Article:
The third rule is “necessity“.  Sometimes you can find elements that are not necessary for solving a level. Of course, sometimes the developers forgot something and the player passed a level in a wrong or alternative way (bad of course, but that’s a topic for another post). If these elements are there only to confuse the player, it’s not our approach. My motto is “each element needs to have its own, important purpose”. Moreover, if there are collectibles you don’tneed to collect in order to pass the main game, I try to include them into the flow of the level. I don’t like using extra elements solely for collectibles. They should seamlessly blend into the level design. Also, some games have a huge amount of empty corridors leading nowhere. They allow to explore every corner and can endlessly stretch the gameplay time. It can be a good idea if the game is kinda like a labyrinth, I guess. But in case of one-room-puzzle games, every hole in a wall has to be relevant. Just put something there you can collect at least .



You don’t need any ladder to pass this level. Don’t confuse player, remove it.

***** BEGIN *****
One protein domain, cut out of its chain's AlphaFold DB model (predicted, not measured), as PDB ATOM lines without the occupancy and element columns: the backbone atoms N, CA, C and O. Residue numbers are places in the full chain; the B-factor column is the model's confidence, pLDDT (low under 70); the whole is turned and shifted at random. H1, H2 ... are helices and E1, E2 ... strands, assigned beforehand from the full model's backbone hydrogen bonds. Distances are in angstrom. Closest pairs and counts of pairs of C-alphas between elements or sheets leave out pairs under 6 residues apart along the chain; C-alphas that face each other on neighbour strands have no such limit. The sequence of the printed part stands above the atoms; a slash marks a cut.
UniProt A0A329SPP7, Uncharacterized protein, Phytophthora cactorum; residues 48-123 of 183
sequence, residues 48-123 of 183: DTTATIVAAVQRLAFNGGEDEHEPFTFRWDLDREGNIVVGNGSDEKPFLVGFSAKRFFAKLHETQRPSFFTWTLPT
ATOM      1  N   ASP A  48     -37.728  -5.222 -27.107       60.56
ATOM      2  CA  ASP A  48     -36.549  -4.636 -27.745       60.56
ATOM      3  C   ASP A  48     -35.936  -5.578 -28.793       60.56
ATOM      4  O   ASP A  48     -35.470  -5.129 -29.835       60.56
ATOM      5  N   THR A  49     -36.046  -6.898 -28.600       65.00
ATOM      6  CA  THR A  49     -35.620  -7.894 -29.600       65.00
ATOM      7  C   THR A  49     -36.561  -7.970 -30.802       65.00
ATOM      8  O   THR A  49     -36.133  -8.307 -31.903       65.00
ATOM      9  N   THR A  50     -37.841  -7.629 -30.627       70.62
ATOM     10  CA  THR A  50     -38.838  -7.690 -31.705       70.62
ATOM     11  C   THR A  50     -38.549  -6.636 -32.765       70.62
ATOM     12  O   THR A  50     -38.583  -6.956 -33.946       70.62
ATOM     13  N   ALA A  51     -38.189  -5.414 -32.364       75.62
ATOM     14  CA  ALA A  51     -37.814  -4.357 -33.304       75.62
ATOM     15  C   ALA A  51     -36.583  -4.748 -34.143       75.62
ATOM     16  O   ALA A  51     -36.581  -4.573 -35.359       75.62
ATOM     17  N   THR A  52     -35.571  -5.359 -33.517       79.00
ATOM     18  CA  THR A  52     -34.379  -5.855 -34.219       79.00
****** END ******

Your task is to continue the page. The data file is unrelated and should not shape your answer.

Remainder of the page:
The fourth rule follows the last thought. A couple of months ago I was playing a game with Eugene, where we ran into the following situation several times. After many attempts to pass a level having two or three active elements that could be easily found at the start of the level. We tried to solve the puzzle for quite some time and in the end thought we’d better give up. This made it even more interesting and we thought the level was really cool. But then, we accidentally found a fourth element which was hidden in a hard to find place. You basically had to explore every corner of the level to find it, instead of finding a clever trick to solve the puzzle. With this fourth element found, it became a piece of cake. For us then, the quality of this puzzle felt really low. That’s why the fourth rule is “accessibility” (or I let me find things without pain).

Now I need to end this post, otherwise I’ll break my first rule I guess.

I’ll follow up soon.

See you.

© 2015 FDG Entertainment